In the Media
Mentions a partnership between Samish Nation and Shannon Point Marine Center, which provides safety oversight to the Samish diving team and guidance on development their own program.
A New York Times book review of Jane Wong's new memoir, "Meet Me Tonight in Atlantic City." Wong is a faculty member in Western's English Department.
Jane Wong is the author of the poetry collections How to Not Be Afraid of Everything and Overpour. An associate professor of creative writing at Western Washington University, she grew up in New Jersey and currently lives in Seattle, Washington.
Western professor works to revitalize clam gardens; Marco Hatch awarded Pew Fellowship in Marine Conservation
For the better part of the last 20 years, Western Washington University environmental science professor Marco Hatch has had his hands in the muddy shores of the Pacific Northwest and Canada, digging for clams.
Specifically, Hatch has dedicated his life's work to clam gardens and the cultural importance to the Indigenous people of the region. For centuries, they would place heavy rocks at the low tide line to build a short wall. The high tide would deposit sediment, creating the ideal habitat for clams to grow and thrive, and for other small marine species, like crabs and young fish, to find safe harbor. They managed and harvested the gardens, before colonization.
“Just like humans, dogs get characterized for what they can do, but more importantly what they can symbolize,” says Cameron Whitley, a Western Washington University sociology professor and the chair-elect of the American Sociological Association's Animals and Society section. Whitley argues that breeds' popularity depends less on their traits than on their portrayal in media and pop culture.
Op-Ed by Derek Moscato, an associate professor in the Department of Journalism at Western Washington University and a research fellow with the Border Policy Research Institute.
Eric DeChaine is the curator of the Pacific Northwest Herbarium and a professor of biology at Western Washington University, but he says that at heart he is a naturalist.
DeChaine was one of two presenters at the April 21 Wild About Nature presentation held at the White Salmon Grange.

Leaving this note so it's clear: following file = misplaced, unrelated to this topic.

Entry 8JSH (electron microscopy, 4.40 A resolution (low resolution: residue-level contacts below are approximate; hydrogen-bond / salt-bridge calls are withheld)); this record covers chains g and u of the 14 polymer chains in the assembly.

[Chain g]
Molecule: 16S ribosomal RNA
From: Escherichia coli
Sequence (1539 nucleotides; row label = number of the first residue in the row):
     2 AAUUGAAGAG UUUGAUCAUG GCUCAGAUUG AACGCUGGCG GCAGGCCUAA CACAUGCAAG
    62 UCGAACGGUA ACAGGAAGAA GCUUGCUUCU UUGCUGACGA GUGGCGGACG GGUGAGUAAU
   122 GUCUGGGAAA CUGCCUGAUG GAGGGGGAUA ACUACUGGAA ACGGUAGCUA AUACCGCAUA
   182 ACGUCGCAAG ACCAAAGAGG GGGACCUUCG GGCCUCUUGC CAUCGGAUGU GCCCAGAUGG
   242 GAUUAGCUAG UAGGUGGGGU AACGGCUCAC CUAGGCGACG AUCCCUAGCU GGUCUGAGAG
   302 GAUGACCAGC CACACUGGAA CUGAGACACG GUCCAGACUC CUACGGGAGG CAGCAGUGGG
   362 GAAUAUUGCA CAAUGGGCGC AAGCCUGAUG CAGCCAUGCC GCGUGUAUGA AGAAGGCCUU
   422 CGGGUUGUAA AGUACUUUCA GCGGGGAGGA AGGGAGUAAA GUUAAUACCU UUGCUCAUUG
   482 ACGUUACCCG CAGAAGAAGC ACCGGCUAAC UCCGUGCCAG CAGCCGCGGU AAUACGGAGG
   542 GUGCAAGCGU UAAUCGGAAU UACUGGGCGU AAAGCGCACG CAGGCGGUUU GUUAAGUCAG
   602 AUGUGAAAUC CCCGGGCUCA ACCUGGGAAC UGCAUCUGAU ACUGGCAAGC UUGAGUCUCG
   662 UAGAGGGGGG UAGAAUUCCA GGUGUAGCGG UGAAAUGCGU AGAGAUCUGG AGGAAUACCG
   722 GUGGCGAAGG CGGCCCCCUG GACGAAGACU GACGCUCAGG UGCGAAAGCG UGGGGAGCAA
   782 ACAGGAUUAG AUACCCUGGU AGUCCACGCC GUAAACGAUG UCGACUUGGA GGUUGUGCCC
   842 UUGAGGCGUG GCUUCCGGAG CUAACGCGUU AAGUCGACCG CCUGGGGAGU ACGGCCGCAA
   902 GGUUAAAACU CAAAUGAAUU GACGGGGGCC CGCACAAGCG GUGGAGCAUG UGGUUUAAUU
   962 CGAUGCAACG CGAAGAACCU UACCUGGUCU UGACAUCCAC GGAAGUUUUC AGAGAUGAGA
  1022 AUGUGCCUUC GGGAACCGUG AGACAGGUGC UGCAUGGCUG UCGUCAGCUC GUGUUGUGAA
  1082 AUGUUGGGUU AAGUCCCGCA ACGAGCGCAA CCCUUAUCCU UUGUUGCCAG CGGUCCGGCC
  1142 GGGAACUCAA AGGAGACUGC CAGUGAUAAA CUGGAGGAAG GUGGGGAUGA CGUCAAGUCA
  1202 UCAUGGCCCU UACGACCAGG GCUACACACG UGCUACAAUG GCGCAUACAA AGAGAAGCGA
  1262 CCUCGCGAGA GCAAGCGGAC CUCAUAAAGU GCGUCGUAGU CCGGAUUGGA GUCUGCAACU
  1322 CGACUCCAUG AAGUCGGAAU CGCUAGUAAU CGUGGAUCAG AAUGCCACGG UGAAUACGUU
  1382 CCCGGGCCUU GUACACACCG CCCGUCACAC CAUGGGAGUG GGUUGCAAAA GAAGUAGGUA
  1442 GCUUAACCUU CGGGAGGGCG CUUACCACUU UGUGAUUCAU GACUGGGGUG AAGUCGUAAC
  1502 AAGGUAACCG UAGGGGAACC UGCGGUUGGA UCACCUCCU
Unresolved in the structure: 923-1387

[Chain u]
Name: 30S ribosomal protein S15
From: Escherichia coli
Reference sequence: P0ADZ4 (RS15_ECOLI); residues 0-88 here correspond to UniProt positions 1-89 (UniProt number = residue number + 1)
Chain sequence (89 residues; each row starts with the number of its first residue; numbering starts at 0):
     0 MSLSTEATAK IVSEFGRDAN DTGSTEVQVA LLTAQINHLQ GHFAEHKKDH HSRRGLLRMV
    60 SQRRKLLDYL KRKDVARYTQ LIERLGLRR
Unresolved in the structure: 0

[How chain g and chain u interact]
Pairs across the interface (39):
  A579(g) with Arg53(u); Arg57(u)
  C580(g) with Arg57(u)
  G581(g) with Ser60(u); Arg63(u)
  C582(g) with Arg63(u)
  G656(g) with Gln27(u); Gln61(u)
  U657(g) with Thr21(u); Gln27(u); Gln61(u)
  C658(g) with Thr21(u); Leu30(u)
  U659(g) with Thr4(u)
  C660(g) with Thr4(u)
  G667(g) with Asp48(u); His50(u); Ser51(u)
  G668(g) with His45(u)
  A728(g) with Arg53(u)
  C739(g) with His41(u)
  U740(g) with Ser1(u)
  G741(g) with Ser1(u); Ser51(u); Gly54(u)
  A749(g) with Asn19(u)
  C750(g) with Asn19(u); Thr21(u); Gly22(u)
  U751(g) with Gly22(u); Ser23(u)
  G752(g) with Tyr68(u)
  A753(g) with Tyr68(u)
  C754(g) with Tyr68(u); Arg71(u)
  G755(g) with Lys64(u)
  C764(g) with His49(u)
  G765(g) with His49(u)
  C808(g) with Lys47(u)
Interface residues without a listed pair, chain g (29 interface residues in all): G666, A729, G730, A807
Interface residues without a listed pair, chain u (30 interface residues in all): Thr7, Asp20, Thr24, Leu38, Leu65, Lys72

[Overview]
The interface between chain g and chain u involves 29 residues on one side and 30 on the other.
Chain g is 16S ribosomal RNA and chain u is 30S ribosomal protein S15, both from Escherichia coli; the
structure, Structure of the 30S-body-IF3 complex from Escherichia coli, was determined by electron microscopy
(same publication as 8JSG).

Bothered by bugs while researching in tropical rainforests, he had the bright idea: “I’m going to the arctic!” The audience laughed as he confirmed, “Yes, mosquitoes!” He now researches in the area of the Pacific Rim, the “Ring of Fire,” which consists of an arc of volcanoes stretching from south of Japan north through Russia, across to Alaska, and down the west coast of the Americas.
Just five months after academic student employees (ASEs) at Western Washington University announced the intent to unionize, their group — Western Academic Workers United (WAWU) — has helped pass a bill in the state Legislature codifying their right to collective bargaining.
New legislation, passed by the state Legislature earlier this month, requires boats and vessels in Puget Sound to maintain a 1,000-yard buffer between them and endangered Southern Resident orcas.
But scientists and researchers at Western Washington University’s Salish Sea Institute don’t know if it’s enough, and say more research on the endangered animals is necessary.
Each year, hundreds of tons of plastics wash up along Alaska’s remote shorelines — from buoys to nets to plastic bottles. At Western Washington University, students are reimagining the future of those plastics.
In 2019, Western’s polymer materials engineering program partnered with the Ocean Plastics Recovery Project in an effort to collect and recycle ocean plastics. Over the past four summers, groups of students have engaged in intensive cleanups along the shores of Alaskan beaches, bringing materials back to Western’s labs for student research.
“Alaska is kind of shaped like this perfect catcher's mitt, and the way the currents come out of the Pacific Ocean, they push debris that's in the ocean up into the shorelines,” said John Misasi, an associate professor of polymer materials engineering at Western.